Walhalla wonder hits the market

Windsor House, arguably Walhalla’s most impressive and recognised original building, is on the market and could fetch between $1.2 and $1.4 million.

The historic building, constructed in the late 19th century has already attracted plenty of attention from potential buyers since going up for sale two weeks ago, according to LJ Hooker Traralgon’s Russell Chester.

It is the only remaining original brick building in Walhalla and has been used as a bed and breakfast since its restoration in 1997.

Both the building and associated business, along with its furnishings, are for sale.

Walhalla Heritage and Development League president Harvey Hutchison said the building was a popular and important tourist attraction in Walhalla.

“When most people come into town it’s one of the first things they take photos of, with the car wheel in the foreground,” Mr Hutchison said.

“Our main interest is to have the main building kept in good condition for the future, whether as a private residence or as a B&B.”

The house was built as a private residence by Swiss stonemason Johannes Gloz at the end of Walhalla’s gold rush in the late 1800s.

It was constructed using 90,000 handmade bricks in two stages.

Windsor House was used as a boarding home until 1942 and was owned by the Gloz family until the 1970s.

The two-storey symmetrical brick building has State classification on the National Trust Register, as well as being listed on the Victorian Heritage Register for its architectural and historical significance.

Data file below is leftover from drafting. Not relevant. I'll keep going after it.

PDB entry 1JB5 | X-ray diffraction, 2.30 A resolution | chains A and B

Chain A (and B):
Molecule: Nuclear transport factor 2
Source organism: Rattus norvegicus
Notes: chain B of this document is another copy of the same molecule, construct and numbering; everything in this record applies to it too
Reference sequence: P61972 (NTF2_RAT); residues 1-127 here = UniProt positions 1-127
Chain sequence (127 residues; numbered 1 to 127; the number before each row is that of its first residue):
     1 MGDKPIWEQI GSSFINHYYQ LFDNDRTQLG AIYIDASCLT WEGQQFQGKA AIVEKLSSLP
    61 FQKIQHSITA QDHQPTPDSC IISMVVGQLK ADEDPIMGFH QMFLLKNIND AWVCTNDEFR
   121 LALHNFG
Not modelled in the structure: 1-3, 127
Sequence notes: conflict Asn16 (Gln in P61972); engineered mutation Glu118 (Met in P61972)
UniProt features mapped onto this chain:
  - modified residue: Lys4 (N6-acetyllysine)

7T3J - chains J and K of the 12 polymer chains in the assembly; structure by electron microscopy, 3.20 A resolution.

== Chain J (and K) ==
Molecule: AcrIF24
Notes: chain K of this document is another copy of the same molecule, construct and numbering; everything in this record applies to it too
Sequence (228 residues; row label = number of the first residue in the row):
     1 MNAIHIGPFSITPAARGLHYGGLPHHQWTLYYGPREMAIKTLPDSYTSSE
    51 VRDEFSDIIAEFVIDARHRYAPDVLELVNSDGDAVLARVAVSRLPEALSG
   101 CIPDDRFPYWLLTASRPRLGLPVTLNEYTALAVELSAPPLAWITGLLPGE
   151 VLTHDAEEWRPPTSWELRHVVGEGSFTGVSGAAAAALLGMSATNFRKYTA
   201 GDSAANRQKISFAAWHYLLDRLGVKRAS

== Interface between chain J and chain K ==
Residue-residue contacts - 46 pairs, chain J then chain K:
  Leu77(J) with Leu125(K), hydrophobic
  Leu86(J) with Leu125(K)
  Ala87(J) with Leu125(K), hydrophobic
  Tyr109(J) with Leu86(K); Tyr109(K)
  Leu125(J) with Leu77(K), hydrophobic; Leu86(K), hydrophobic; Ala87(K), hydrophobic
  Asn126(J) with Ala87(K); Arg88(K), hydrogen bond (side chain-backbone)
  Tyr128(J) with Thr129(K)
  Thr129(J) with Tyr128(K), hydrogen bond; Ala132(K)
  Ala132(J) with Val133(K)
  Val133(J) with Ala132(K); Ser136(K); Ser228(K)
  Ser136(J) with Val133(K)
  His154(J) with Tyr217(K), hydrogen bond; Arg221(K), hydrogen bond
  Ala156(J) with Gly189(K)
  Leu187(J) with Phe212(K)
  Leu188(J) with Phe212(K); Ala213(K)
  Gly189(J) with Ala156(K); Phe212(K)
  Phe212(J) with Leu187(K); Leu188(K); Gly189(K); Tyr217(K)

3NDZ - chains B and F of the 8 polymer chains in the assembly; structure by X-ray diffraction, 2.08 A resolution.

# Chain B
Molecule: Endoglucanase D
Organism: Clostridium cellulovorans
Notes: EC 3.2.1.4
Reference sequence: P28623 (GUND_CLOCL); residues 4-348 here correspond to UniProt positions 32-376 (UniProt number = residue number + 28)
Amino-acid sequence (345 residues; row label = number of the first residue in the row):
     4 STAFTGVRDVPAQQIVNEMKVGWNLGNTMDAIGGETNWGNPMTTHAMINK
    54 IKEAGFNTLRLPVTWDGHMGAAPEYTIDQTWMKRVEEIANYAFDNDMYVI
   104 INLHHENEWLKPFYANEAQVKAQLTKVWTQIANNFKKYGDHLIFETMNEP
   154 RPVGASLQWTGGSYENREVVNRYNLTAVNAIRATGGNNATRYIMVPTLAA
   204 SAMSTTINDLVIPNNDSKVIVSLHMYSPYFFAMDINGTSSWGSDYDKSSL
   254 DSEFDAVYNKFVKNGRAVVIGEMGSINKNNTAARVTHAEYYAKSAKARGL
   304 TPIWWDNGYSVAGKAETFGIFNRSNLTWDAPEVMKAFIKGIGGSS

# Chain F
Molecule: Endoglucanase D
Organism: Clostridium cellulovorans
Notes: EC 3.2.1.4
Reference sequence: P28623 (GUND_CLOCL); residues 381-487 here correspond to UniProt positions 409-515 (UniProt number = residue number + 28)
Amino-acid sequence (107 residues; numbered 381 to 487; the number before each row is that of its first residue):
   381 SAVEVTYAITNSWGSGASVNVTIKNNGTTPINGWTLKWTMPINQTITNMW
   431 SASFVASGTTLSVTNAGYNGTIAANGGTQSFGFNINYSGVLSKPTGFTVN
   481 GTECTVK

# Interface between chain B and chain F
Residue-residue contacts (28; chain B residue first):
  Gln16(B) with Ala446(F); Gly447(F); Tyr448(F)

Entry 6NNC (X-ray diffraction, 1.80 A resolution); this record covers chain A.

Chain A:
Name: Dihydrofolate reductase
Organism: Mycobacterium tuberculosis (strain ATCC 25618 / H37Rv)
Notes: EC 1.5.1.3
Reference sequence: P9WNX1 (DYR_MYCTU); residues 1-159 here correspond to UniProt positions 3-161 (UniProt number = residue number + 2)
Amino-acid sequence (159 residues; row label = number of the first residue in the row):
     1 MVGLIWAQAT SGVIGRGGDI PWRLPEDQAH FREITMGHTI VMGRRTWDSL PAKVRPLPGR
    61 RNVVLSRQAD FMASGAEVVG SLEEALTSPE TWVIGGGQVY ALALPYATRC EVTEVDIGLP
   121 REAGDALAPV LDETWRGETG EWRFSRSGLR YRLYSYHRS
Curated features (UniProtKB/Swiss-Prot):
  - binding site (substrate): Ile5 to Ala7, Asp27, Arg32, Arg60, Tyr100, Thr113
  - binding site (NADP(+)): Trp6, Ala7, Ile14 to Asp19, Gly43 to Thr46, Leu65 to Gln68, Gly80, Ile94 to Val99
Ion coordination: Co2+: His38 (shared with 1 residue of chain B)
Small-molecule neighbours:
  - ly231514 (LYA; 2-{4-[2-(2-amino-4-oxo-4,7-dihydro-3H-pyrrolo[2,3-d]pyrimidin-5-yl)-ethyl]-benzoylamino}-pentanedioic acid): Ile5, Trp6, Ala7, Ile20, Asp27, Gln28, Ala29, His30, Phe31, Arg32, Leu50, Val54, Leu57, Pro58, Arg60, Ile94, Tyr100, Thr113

The register’s statement of significance describes the house as having a domestic building form unusual for Victoria, reflecting the owners’ Swiss origins.

“It is also significant as the largest residence built in Walhalla’s boom period, one of the few masonry houses, and one of only two now surviving, built in the town,” the statement said.

“It is historically significant as an unusual survivor of a late 19th century boarding house, a type of building once relatively common but now rare, and which reflects a way of life which has now disappeared.”

The house has five bedrooms and has retained its original kitchen.

The 2400m2 property contains several trees which may be original.

Mr Chester said Windsor House would suit people looking for a tree change or to invest in an established business in the historic village.